144 - What Can Happen When Leaders Work Together in Community?
|Written by Patrick Morley|
|Wednesday, December 10 2008 12:34|
We believe that God can do His best work in men’s lives when leaders communicate with each other and openly share their best practices and resources. So in 2007, on behalf of the Christian men’s movement, Man in the Mirror will begin hosting an online community for leaders at www.disciplemen.com.
An Illustration from History
To illustrate the potential power of leaders working together in community, I would like to tell you about one of history’s most astonishing transformations. It took place during a short period of time in the sixteenth century. In just 40 years, half of all the churches in Europe converted to Protestantism. This yeasty time has come to be known as The Protestant Reformation.
How did the Reformation happen so quickly? What were the factors that led to such rapid transformation? And what lessons can we learn for our ministries today?
First, and not unlike Protestantism today, the Reformation had many different important leaders. On my office wall I have 18th century mezzotint drawings of nine of the most important Reformation leaders: Erasmus, Luther, Melanchthon, Bucer, Calvin, Beza, Bullinger, Martyr, and Henry VIII. I have each of them matted in a different color of the rainbow to illustrate the broad spectrum of thinking present in the Reformation.
Beginning on the left, in purple, is Erasmus who laid the foundations. Next, in shades of blue are Luther and Melanchthon who spearheaded the Lutheran branch in Germany. The Reformed branch included Bucer in Strasburg; Calvin and Beza in Geneva (3 shades of green), and Zwingli, Bullinger (yellow), and Martyr (orange) in Zurich. The Radical Reformation was led by the Anabaptists. And the English Reformation was piloted by Henry VIII (red) and his son, Edward VI.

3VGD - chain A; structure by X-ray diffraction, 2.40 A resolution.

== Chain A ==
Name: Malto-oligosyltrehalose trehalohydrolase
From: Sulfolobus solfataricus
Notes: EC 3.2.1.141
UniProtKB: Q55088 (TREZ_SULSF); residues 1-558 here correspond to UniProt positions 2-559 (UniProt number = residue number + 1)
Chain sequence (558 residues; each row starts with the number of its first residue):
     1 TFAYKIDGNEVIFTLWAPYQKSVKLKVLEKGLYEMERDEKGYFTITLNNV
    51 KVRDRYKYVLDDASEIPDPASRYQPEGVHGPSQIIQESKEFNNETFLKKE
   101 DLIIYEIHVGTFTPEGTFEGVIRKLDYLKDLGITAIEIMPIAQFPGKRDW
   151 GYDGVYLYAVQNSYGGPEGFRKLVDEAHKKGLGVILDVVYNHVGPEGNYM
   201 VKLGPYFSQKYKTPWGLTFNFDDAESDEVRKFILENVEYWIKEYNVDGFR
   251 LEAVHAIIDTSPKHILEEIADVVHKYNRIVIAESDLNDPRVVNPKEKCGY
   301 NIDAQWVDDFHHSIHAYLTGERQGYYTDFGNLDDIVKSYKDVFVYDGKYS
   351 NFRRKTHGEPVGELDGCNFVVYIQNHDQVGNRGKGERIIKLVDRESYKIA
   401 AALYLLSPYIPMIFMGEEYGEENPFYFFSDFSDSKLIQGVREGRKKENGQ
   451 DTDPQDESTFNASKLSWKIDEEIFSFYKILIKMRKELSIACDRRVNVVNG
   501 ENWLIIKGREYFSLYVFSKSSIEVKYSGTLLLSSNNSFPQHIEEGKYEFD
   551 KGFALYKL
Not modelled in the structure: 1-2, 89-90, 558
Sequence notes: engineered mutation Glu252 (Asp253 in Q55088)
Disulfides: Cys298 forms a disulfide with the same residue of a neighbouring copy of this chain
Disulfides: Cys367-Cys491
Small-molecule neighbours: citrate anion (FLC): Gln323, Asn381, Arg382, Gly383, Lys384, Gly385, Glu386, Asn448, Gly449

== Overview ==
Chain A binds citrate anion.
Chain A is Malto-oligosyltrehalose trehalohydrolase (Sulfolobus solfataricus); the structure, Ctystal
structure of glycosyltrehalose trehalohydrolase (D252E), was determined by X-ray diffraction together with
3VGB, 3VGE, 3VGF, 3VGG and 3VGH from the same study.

Let’s recount some highlights from the Reformation.1 While reading along, see if you can pick out some of the factors that led to the Reformers’ success.
The foundations for the Protestant Reformation were laid by the humanist Erasmus. Erasmus is remembered as the scholar who opened the door that allowed Luther and more radical reformers to challenge the church. Ironically, Erasmus opened the way, but then spent the rest of his career distancing himself from Luther and Melancthon. He really belonged more to the world of the fifteenth century than to the Reformation. Erasmus wanted to reform the morals of the church, Luther wanted to change the doctrine of the church.
At the beginning of his career, Luther was reading Augustine and Erasmus—the world’s first best-selling author. Erasmus and Luther had a positive relationship between 1519 and 1526.